So, do not romantically think you will get out of MU2 training and be “good to go” in any situation. Full-span flaps, spoilers, sloppy control feel, quirky aileron trim, narrow gear, fast speeds, high wing loading, low-to-the-ground sitting height, stiff gear, and incredibly responsive Garrett engines all make this airplane a handful for the uninitiated. This airplane takes time to make friends, but once the friendship is made, it is a great one. It provides impressive performance for the pilot that knows how to handle it.

The B100? Well, it is a King Air, and that means that it has less performance, but it has benign flight characteristics. It flies differently than the 200 or 300 series of King Airs, but it is still easy to fly. 

Other Considerations

To me, the biggest difference between these two airplanes aside from flight characteristics is the air conditioning. The B100 has large gaspers and a good environmental system that heats and cools nicely. And, the B100 has the benefit of having the air conditioner compressor powered by an electric motor in the nose of the airplane. So, a GPU can be hooked up and the cabin can be cooled down prior to the passengers showing up. 

The MU2? Well, there’s no air conditioning at all. So, the MU2 can be really hot on those summer days. I can remember sweating bullets on afternoon flights until the airplane climbed up through the teens. There was no air conditioning and not enough air movement. As a tried-and-true Texan, I especially appreciate air conditioning.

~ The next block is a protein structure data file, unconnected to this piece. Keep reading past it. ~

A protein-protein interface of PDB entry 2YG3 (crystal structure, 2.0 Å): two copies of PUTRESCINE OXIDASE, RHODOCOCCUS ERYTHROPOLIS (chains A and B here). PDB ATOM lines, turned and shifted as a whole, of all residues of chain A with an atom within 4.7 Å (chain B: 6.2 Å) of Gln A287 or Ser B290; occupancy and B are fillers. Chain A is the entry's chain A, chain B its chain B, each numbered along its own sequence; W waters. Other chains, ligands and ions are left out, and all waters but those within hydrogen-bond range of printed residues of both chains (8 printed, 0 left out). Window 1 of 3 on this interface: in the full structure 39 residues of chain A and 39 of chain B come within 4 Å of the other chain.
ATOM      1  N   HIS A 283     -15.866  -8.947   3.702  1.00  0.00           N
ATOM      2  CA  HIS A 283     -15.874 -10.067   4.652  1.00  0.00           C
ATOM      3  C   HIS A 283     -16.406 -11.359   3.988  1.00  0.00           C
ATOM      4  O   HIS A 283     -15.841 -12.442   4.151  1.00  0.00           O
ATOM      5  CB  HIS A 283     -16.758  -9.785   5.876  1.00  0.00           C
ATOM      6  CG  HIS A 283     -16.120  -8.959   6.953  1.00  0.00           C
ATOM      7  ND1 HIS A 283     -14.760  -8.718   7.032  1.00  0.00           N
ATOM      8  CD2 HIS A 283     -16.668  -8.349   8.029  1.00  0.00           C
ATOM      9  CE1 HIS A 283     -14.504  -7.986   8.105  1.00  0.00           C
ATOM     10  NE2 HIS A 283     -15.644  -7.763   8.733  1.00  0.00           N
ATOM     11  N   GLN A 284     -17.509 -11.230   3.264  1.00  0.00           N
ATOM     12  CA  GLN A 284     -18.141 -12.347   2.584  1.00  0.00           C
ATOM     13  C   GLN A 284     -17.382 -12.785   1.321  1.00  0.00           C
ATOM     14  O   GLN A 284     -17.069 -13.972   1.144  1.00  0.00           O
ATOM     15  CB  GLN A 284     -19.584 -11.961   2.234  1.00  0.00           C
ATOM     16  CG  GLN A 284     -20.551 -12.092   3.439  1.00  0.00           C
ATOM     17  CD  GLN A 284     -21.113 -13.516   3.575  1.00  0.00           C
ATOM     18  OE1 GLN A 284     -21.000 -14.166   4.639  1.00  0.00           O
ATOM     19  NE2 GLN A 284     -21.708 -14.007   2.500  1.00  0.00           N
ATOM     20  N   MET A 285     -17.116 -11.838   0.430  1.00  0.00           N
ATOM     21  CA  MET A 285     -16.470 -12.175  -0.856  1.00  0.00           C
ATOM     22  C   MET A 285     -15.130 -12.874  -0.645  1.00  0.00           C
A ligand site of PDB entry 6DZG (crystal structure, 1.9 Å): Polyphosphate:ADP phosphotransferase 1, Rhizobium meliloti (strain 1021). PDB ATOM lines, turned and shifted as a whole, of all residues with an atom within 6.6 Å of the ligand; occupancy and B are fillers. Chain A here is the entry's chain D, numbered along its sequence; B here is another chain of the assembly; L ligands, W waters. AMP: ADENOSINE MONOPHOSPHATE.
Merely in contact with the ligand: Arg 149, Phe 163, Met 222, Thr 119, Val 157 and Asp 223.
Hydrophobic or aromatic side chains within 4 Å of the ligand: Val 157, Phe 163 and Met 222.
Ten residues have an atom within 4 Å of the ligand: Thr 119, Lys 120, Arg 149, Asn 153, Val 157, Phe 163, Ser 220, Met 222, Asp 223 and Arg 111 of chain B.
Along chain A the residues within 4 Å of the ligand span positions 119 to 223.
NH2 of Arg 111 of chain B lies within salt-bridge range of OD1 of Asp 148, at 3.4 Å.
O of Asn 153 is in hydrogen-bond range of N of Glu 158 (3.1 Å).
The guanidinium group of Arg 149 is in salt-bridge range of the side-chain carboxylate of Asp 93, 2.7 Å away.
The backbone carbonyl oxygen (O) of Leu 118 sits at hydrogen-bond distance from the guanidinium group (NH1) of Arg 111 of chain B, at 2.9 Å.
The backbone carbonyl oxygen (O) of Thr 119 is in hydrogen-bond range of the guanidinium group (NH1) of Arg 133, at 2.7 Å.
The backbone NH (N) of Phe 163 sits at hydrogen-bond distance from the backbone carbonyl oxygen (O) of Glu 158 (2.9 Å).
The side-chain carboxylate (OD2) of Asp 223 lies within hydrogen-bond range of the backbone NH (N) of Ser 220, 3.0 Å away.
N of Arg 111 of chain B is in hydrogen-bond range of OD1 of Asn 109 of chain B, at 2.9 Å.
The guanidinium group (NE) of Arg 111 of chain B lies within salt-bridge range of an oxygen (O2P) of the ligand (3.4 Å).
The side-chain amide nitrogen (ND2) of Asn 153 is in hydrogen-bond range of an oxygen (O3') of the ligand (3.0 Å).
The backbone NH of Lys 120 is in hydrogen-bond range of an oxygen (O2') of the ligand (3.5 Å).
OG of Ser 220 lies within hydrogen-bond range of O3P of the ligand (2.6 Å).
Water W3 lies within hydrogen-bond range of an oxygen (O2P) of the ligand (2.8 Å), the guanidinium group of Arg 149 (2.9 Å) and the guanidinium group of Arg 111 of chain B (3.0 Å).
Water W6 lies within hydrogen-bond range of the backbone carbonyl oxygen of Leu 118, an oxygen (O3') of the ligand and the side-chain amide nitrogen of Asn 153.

The Decision

Which one is right for you? To be forthright, I really like the B100 and I still fly it regularly, while I do not fly the MU2 anymore. When the MU2 sold, I still had a hangar full of other airplanes that kept me engaged in flying, so the loss of the MU2 from my management didn’t faze me at all. Could it be the right airplane for you? If you value efficiency, love performance, don’t mind sweating, and are willing to dedicate yourself to flying more than 100 hours per year, then the MU2 can be a great selection of airplane. You must train rigorously to ensure you keep your skills equal to the capabilities of the airplane.

If you are thinking about buying an older King Air 90, the B100 is a really solid option. It’ll have equitable operating costs to the 90 model, and the cabin is the size of a 200. I think the B100 is a special airplane worthy of pursuing.

If you fly either an MU2 or a B100, you’ll be a part of a flock, but it’s a small and passionate flock. At the last King Air Gathering, out of the 35-plus airplanes on the ramp, there were two B100s in attendance with three qualified B100 pilots. All three of us B100 pilots found each other, had lunch and reveled in the love we have for the wonderful machines we fly. It is a close-knit community and the MU2 pilots are the same way. Birds of a feather flock together, and that is a good thing. Want to join the flock? The MU2 and the B100 flocks are super. Plus, no one will confuse you as part of the herd.